The Megiddo Expedition has to date (1998) initiated excavation in six areas.
The lower mound is being properly excavated for the first time, revealing a massive Middle Bronze Age fortification system and a Late Bronze Age public edifice. Overlying this is an Iron Age stratum, possibly from the 10th century BCE (Low Chronology). In 2000 we will continue to excavate the Middle Bronze and Late Bronze remains.
The kings of Assyria constructed massive palaces on the mound. Reexamination of these structures has thrown new light on Megiddo's role as an Assyrian provincial center. Below these remains, we have uncovered new evidence about the last days of Israelite Megiddo, on the eve of Assyrian conquest and its destruction by Tiglath-Pileser III King of Assyria (732 BCE). In 2000, we plan to expose the remains of biblical Israel in its prime, the 10th and 9th centuries BCE. Far, far below, an unexcavated segment of the Late Bronze Age palace continues to beckon, but it will require many years to penetrate down to the level at which it is found.
General view of Assyrian Palace 1853
Area J contains the most elaborate sequence of temples ever found in the Levant, from the Early Bronze I (4th millennium BCE) to the end of the Late Bronze Age (12th century BCE). In 1994, the Expedition clarified the history of the earliest temple (Early Bronze IB). In 1996 and 1998, we discovered an unparalleled monumental compound of the later phase of Early Bronze IB (3300-3100 BCE). It consists of several long, parallel stone walls, each of which is 4 meters wide. Between the walls were narrow corridors, filled hip-deep with the remains of animal sacrifice. These walls lie immediately below the huge 'megaron' temples of the Early Bronze III (2700-2300 BCE).
General view of Area J, looking east
Remains of Stratum VA-IVB have been exposed. Beneath them lies Stratum VIA. Both strata were destroyed by fire. Which is the Solomonic city of Megiddo? The resolution of this question will determine the course of scholarly synthesis of archaeology with Israelite history and of the chronology of the Iron Age, the biblical era. In 2000 we will continue to excavate down to the Iron I and Late Bronze Levels.
An assemblage from local Level K-4 (Stratum VIA, late Iron I)
An imposing ashlar building on the northern edge of the mound was explored by Yigael Yadin, and identified with Stratum VA-IVB, widely regarded as the Solomonic City. The architectural plan of this building, labeled by Yadin "Palace 6000" resembles that of Syrian palaces of the same period. Is this, as has commonly been thought, a Solomonic structure? Or does it stem from a later period in the Israelite monarchy?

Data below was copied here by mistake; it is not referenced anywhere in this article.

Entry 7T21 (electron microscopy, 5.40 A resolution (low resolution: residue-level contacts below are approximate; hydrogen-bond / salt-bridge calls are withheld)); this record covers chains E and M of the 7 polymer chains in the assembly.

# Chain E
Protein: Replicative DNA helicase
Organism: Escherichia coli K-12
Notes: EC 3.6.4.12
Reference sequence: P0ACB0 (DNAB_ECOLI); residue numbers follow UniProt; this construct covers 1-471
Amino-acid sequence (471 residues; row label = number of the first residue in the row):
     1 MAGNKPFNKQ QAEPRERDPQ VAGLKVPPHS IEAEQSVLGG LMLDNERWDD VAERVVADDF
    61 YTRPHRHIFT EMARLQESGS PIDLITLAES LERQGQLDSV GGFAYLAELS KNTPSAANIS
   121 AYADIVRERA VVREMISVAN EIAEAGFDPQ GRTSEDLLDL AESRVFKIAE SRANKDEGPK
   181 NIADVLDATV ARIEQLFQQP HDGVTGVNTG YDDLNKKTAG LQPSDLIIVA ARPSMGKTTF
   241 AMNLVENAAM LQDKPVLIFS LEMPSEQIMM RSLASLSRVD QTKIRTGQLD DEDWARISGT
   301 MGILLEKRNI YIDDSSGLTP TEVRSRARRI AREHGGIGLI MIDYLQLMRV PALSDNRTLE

The excavation of this area in 1998 revealed three levels: the upper, close to the surface, included remains of open courtyards paved with pebbles, which date to the Stratum III (The Assyrian Period). The main feature of the second level is the set of "stables" - similar to the buildings excavated in the past a bit to the south and in the southwestern sector of the tell. Each unit is built of three longitudinal halls, separated by a row of mangers and stone pillars. The side halls are paved with pebbles and the central aisle is paved with thick plaster. There is an on-going debate about the function of these buildings - stables, storehouses, barracks, or market places. We took earth samples from the floors in order to identify animal waste. Under this level we uncovered the remains of the ashlar Palace 6000, which was first investigated by Yadin in the 1960's.
Remains of Palace 6000 (built of ashlar blocks) under one of the stables
Here we began cleaning and re-investigating areas excavated by Gottlieb Schumacher on behalf of the German Society for Palestinian Research at the beginning of the 20th century. In 1998 we excavated four squares near the large, beautifully stone-built tomb excavated by Schumacher. Unique in this country, it is probably the tomb of one of the monarchs of Megiddo in the second millennium BCE. We were able to date the tomb to the later phase of the Late Bronze Age and to redate some of the elements in this area to the Late Bronze Age, rather than to the Middle Bronze Age, as previously suggested.